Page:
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COMMONWEALTH PENNSYLVANIA v. HAROLD THEODORE SMITH (11/06/81)

SUPERIOR COURT OF PENNSYLVANIA


November 6, 1981

COMMONWEALTH OF PENNSYLVANIA
v.
HAROLD THEODORE SMITH, A/K/A HARRY THEODORE SMITH, APPELLANT

No. 834 Philadelphia, 1980, Appeal from the Judgment of Sentence of the Court of Common Please of Lancaster County, Pennsylvania, Criminal Division, Nos. 1718, 1719, 1720, 1721, 1775 of 1979.

Before Brosky, Johnson and Popovich, JJ.

MEMORANDUM OPINION

Appellant entered pleas of guilty to one count of Robbery (18 Pa.C.S.A. § 3701) and four counts of Burglary (18 Pa.C.S.A. § 3502)*fn1 on January 17, 1980.Thereafter, the court sentenced the appellant to a term of 1 1/2 to 5 years for Robbery and 1 1/2 to 5 years for each of the remaining offenses. All the sentences were to be served concurrently. Appellant was also ordered to pay the cost of prosecution and to make restitution in each of the cases.

The only issue raised by the appellant is that the sentence imposed was excessive and an abuse of the lower court's discretion. We disagree.

It is well settled that the imposition of a proper sentence is a matter vested in the sound discretion of the sentencing judge. Commonwealth v. Valentin, 259 Pa. Super. 496, 393 A.2d 935 (1978). Of course, the sentence must be within the statutory limits, see 18 Pa.C.S.A. § 1103, and should impose confinement that is consistent with the protection of the public, the gravity of the offense and the rehabilitative needs of the defendant. See 18 Pa.C.S.A. § 1321(b); Commonwealth v. Andrew, Pa. Super. , 422 A.2d 855 (1980). If the sentence imposed is within the statutory limits, as is the case here, there is no abuse of discretion unless the sentence is manifestly excessive so as to inflict too severe a punishment. Commonwealth v. Hill, 453 Pa. 349, 310 A.2d 88 (1973).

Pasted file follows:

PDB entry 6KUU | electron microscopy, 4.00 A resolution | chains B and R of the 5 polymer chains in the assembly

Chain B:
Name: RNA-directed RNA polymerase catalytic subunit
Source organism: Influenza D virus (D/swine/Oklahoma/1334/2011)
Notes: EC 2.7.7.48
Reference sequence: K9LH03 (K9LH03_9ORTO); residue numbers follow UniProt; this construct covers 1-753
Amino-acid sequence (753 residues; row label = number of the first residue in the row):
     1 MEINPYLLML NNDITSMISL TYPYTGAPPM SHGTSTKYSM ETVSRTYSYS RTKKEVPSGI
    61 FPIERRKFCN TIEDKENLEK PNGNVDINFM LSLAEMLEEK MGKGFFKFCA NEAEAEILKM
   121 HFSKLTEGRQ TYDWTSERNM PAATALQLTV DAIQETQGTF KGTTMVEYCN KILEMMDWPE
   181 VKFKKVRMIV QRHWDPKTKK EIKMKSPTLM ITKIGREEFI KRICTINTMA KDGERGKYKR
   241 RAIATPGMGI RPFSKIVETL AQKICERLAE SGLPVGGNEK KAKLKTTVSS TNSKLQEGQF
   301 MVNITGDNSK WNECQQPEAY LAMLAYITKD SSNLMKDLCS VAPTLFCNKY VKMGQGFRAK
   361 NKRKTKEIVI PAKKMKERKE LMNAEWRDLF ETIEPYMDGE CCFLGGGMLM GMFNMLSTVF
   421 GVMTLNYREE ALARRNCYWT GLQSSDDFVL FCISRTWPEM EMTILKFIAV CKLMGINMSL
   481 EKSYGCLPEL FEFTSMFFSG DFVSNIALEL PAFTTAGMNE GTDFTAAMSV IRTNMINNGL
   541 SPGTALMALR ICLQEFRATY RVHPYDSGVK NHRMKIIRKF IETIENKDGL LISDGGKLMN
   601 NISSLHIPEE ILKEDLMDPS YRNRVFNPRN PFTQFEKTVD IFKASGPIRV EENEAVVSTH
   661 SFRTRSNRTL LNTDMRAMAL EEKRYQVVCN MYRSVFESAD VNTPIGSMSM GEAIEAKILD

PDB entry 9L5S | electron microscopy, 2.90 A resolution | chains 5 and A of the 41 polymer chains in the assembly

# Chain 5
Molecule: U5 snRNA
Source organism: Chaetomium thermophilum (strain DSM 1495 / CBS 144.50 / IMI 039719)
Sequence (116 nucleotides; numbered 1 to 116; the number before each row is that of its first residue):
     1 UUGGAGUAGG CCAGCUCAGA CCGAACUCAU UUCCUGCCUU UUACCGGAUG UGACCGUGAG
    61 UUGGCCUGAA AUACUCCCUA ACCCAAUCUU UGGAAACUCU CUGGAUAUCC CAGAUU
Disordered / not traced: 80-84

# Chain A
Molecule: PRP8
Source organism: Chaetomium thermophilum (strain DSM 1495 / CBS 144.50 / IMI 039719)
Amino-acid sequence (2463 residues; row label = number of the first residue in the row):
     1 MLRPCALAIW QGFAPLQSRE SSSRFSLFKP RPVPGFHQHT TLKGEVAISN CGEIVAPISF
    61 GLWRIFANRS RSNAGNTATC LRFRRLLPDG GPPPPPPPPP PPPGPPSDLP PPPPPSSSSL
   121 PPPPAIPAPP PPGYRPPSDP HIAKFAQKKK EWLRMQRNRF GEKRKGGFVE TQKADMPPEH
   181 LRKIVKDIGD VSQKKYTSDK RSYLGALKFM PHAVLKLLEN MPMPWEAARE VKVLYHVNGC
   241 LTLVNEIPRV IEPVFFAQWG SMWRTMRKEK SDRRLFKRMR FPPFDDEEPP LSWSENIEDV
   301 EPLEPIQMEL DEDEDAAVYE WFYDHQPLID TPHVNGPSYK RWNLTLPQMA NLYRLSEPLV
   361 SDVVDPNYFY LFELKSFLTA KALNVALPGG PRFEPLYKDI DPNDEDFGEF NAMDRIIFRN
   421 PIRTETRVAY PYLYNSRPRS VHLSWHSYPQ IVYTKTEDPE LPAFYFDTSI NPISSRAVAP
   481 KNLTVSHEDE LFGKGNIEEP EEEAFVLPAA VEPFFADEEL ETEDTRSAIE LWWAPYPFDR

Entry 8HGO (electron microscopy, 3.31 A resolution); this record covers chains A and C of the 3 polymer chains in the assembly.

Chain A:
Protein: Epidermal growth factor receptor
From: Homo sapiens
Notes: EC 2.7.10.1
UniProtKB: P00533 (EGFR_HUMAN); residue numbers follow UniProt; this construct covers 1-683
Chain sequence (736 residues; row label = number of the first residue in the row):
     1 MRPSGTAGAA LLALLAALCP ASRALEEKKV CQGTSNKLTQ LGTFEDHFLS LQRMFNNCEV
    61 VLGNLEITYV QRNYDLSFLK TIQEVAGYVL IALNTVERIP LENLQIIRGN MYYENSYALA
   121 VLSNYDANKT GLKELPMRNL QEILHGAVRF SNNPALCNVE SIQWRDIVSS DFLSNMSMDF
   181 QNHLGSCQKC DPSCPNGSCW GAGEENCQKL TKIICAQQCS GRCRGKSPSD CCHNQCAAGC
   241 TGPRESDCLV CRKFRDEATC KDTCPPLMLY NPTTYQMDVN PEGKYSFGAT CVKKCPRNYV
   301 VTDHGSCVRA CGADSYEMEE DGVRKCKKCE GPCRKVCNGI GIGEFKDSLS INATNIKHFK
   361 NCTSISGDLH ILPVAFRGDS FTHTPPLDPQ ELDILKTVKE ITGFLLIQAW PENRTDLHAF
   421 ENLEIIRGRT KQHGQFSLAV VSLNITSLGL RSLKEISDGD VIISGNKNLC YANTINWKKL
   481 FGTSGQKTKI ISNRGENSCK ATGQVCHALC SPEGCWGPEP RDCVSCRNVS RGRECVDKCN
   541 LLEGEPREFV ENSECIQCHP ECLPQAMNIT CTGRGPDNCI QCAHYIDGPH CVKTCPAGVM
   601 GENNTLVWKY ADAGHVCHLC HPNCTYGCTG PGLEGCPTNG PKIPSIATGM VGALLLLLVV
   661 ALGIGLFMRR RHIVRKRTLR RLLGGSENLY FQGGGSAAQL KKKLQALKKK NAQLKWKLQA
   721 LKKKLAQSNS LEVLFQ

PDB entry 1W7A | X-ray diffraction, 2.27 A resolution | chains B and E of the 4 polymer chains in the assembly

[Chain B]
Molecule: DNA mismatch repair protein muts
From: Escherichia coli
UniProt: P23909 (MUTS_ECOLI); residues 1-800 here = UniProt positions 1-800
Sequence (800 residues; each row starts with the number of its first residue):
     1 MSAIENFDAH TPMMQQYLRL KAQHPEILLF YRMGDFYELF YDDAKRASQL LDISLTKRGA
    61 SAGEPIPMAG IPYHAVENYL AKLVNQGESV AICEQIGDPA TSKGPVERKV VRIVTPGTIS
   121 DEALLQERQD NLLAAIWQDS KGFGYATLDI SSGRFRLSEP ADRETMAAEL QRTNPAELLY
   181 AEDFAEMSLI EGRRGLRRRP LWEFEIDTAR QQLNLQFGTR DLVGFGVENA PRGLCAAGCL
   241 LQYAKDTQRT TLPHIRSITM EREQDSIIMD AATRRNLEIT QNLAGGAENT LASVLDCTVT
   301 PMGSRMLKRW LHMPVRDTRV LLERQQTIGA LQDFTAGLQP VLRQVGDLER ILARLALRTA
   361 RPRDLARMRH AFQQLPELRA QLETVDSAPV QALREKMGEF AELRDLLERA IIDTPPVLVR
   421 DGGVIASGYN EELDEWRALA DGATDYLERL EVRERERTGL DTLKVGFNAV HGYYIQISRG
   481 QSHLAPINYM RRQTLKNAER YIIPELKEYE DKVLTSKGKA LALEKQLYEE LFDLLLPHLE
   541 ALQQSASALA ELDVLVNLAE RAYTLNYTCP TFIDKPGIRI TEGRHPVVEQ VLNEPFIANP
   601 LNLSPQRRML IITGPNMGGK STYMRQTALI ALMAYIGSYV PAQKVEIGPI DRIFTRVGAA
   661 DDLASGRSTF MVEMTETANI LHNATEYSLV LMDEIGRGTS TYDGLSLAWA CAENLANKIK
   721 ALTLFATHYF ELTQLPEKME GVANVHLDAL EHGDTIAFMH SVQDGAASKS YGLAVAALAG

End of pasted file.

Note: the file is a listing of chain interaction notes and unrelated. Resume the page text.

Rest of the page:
At the hearing, appellant's counsel noted that the presentence report indicated that the 18 year old appellant "had a very unstructured life without any sort... of male guidance" for some 10 years since his father had left the family, and admitted that appellant "need[ed] some sort of structure." (N.T. 3) As for appellant, he merely shrugged his shoulders when asked by the court why he committed the offenses.

In determining the length of the sentence, the judge did not look solely to the nature of the criminal acts. Commonwealth v. Martin, 466 Pa. 118, 351 A.2d 650 (1976). In fact, in compliance with Pennsylvania's individualized sentencing system, Commonwealth v. Riggins, 474 Pa. 115, 377 A.2d 140 (1977), the particular circumstances of the offenses, the character of the appellant, Commonwealth v. Moody, Pa. , 382 A.2d 442 (1977), and the presentence report were all examined and given consideration. See Commonwealth v. Gillespie, Pa. Super. , A.2d (J. 1151/81 filed 9/4/81). Moreover, the judge's reasons for the sentences imposed were adequately stated on the record. (N.T. 7-9); see Commonwealth v. Riggins, supra. Therefore, we are unable to conclude, as appellant would have us do, that the sentences were manifestly excessive or that there was an abuse of the trial judge's discretion.

Judgments of Sentence affirmed.


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